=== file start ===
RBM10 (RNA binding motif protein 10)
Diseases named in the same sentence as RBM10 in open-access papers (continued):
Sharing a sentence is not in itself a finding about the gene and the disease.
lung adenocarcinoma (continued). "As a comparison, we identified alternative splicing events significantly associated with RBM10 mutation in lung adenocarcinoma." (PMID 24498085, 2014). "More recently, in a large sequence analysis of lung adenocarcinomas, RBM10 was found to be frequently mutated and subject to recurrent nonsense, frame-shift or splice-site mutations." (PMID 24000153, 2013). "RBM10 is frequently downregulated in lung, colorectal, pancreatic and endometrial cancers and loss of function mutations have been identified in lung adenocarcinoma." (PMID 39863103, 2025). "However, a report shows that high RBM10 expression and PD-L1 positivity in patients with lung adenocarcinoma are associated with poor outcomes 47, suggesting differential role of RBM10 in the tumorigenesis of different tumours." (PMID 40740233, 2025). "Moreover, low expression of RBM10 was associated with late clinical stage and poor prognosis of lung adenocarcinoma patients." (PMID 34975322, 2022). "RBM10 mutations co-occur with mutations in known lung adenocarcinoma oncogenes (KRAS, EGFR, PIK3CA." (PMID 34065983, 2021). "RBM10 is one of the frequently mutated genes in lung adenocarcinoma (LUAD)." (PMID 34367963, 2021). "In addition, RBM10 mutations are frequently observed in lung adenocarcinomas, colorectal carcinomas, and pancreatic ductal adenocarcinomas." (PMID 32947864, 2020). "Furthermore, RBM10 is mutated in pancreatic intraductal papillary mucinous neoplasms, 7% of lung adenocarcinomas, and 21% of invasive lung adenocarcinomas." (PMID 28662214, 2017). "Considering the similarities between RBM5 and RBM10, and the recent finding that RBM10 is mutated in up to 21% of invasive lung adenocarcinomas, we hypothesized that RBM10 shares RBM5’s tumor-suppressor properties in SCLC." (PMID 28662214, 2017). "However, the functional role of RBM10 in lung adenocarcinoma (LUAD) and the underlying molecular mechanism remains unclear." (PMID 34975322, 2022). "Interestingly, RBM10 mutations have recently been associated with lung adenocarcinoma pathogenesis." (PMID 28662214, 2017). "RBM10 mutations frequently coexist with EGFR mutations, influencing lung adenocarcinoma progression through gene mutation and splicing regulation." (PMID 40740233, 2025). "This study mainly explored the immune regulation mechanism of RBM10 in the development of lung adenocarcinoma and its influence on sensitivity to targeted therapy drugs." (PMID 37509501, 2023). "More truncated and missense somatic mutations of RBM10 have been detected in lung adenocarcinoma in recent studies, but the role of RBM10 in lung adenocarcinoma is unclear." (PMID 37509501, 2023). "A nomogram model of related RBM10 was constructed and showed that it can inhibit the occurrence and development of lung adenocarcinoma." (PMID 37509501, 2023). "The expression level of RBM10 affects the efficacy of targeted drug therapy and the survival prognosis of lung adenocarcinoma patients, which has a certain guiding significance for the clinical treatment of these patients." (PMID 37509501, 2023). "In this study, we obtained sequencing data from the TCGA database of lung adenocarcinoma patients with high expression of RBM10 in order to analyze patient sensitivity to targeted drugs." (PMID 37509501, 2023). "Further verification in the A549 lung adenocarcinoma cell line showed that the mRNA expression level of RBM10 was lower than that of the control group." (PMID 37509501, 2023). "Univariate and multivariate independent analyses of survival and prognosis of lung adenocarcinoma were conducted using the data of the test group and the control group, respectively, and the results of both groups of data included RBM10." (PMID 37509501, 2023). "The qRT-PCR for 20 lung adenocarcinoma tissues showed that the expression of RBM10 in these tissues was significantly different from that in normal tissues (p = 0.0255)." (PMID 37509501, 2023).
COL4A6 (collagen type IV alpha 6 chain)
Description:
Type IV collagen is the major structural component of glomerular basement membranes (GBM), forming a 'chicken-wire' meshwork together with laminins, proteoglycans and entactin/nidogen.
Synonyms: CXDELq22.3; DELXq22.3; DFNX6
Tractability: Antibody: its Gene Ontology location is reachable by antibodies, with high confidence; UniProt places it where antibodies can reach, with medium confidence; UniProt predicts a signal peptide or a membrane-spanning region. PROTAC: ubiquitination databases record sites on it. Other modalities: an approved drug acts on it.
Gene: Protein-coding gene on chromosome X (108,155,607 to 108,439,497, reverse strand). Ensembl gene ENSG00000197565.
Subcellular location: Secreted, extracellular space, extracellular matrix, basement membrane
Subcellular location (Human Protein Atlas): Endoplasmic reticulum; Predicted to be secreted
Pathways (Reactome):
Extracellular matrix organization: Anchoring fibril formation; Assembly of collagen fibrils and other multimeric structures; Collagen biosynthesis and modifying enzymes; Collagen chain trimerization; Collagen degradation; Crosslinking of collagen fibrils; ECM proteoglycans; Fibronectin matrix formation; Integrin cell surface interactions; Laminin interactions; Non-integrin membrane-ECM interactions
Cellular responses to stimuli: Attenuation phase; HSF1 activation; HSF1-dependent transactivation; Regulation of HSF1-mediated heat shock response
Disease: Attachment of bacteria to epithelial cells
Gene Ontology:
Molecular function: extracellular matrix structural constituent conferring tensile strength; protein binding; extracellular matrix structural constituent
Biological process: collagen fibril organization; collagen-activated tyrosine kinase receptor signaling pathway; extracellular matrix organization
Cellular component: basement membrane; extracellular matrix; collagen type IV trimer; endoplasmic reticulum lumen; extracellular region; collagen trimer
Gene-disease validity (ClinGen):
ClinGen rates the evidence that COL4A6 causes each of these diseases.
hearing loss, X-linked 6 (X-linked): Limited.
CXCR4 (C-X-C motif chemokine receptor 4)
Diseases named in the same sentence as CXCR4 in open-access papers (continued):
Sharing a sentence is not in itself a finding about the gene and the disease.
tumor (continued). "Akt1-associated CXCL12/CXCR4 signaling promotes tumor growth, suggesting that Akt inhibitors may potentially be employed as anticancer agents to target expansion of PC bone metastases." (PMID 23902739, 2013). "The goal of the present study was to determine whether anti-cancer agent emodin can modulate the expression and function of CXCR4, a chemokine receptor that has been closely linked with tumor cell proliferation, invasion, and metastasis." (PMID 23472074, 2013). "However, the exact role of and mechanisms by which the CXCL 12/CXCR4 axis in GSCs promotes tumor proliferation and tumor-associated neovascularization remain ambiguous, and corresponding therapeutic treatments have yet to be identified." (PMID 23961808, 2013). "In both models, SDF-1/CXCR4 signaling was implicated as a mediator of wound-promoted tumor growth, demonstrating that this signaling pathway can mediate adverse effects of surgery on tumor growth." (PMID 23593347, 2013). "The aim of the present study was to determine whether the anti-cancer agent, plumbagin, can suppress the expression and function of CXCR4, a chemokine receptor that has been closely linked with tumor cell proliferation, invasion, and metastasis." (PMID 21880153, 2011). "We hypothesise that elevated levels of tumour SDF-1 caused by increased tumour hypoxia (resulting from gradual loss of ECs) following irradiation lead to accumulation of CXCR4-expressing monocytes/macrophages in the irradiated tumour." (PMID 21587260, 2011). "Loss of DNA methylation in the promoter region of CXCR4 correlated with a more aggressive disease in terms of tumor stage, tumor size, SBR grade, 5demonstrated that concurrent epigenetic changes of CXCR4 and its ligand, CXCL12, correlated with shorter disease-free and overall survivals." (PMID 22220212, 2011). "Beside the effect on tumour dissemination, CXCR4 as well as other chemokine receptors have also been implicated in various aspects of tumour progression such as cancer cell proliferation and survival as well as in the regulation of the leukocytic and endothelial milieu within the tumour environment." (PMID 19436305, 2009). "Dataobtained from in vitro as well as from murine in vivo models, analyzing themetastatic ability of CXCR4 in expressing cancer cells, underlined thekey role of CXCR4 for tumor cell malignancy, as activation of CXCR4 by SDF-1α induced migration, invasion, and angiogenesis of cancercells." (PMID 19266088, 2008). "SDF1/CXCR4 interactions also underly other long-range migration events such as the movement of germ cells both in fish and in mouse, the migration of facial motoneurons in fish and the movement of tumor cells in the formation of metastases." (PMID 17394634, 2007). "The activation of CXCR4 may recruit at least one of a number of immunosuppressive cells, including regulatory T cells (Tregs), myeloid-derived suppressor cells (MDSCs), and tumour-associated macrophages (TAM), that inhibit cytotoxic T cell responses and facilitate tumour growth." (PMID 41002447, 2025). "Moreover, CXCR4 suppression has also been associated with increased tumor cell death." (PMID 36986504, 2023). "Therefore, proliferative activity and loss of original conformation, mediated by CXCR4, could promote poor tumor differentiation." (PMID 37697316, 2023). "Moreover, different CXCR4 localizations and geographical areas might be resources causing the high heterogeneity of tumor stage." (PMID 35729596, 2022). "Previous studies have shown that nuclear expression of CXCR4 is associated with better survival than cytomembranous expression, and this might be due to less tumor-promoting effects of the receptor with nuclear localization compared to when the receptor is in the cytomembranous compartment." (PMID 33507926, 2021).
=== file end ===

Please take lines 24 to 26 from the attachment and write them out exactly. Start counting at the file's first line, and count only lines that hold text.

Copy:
CXCR4 (C-X-C motif chemokine receptor 4)
Diseases named in the same sentence as CXCR4 in open-access papers (continued):
Sharing a sentence is not in itself a finding about the gene and the disease.